Re: Article: The Triangular Base of Training: Wisdom, Humility, and Self-doubt by "Th
I was startled by this article and the response to it, because I feel--and I don't mean this as a criticism--that I live in an internal world totally different from the author's.
For most of my life the biggest barrier that prevents me from acting wisely has not been too much self-certainty and immunity to doubt, but too much self-doubt and vulnerability to outside pressure. I meet many women, and some men, who seem to be in the same situation.
As a result my immediate reaction to the essay was pain and anger: yet another person adding ammunition to the lifelong internal assault by guilt and feelings of inadequacy. I don't think this is the author's fault, in that the people who act as he describes--too self-assured, never considering whether they are doing the right thing--do exist and do need to be addressed. But perhaps there is some way to mark that the message, while general, is not meant to be universal?
The specific example of being asked by one's sensei to train longer hours particularly struck me. In my life, as in the lives of many Americans, there is continual outside pressure to do more of many different activities--train longer hours, spend more time on my career, contribute more to community activities, become more involved with politics, spend more time cultivating my spirituality, take better care of my house, yard, local parks, relationships.... Yes, each and every outside request/demand can be met by careful soul-searching about whether this is in fact possible or desirable. But it seems quite easy to let one's life be driven, and eventually destroyed, by outside demands if they are not balanced by some inward judgement about what is really important and, equally, what is really possible. The sum total of requests coming at me for my time certainly exceeds 24 hours in each day, probably by a factor of ten. Someone must make hard choices about which demands are to be honored and which are to be rejected.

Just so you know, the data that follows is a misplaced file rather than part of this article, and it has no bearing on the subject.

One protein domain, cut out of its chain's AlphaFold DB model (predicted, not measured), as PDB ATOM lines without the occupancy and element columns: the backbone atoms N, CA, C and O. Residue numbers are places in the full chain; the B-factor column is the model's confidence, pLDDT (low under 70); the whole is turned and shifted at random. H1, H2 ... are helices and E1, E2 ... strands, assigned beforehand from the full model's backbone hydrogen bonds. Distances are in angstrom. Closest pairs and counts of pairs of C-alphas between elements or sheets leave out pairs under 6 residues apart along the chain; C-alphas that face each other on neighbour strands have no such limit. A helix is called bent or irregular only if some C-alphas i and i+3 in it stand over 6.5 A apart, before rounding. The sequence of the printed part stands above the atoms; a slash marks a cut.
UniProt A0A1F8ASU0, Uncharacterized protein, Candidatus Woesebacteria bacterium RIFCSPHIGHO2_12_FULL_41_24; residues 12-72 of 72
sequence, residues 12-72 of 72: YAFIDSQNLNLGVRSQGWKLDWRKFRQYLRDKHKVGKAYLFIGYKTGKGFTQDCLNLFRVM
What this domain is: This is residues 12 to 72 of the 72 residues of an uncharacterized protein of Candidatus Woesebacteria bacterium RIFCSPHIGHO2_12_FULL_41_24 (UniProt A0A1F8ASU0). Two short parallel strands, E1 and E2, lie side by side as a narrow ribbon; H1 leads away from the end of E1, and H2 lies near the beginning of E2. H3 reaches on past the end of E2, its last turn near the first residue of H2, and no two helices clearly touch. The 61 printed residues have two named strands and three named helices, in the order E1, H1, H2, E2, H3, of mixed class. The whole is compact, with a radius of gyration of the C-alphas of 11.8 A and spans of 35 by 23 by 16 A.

Certainly my sensei has some claim to be the one making such decisions. Equally, so does my spiritual leader, my employer, and my spouse. But I am the only one in position to know how much each of them is asking and whether, in toto, it exceeds what I have to give. So, unless I am to abandon all but one such master, I need to be able to make those decisions *myself*. And, unless I am to live in misery, I have to make decisions with which I can be at peace.
At this point my interior accuser is already saying, "Look, you're just making excuses--you're just lazy--you could do it if you worked harder and gave up some of the time you selfishly spend on yourself--other people work so much harder than you" etc. etc. But that kind of interior accuser is not useful self-doubt, it's a demon--it can never be satiated, because no matter what you do there are always people eager to tell you that you ought to be doing more, and the accuser picks up their words and turns them into interior torments.
I guess what I am coming down to is that I think any advice to cultivate self-doubt and listen to the challenges of others needs to be balanced, for sanity and happiness, with advice to cultivate interior wisdom and the ability to make one's own decisions and be content with them. The condition of being utterly without self-criticism is ugly, to be sure, but the other extreme of being constantly racked by it and unable to find peace is also ugly. And I emphatically do not believe that aikido society, or American society in general, is all one and none of the other.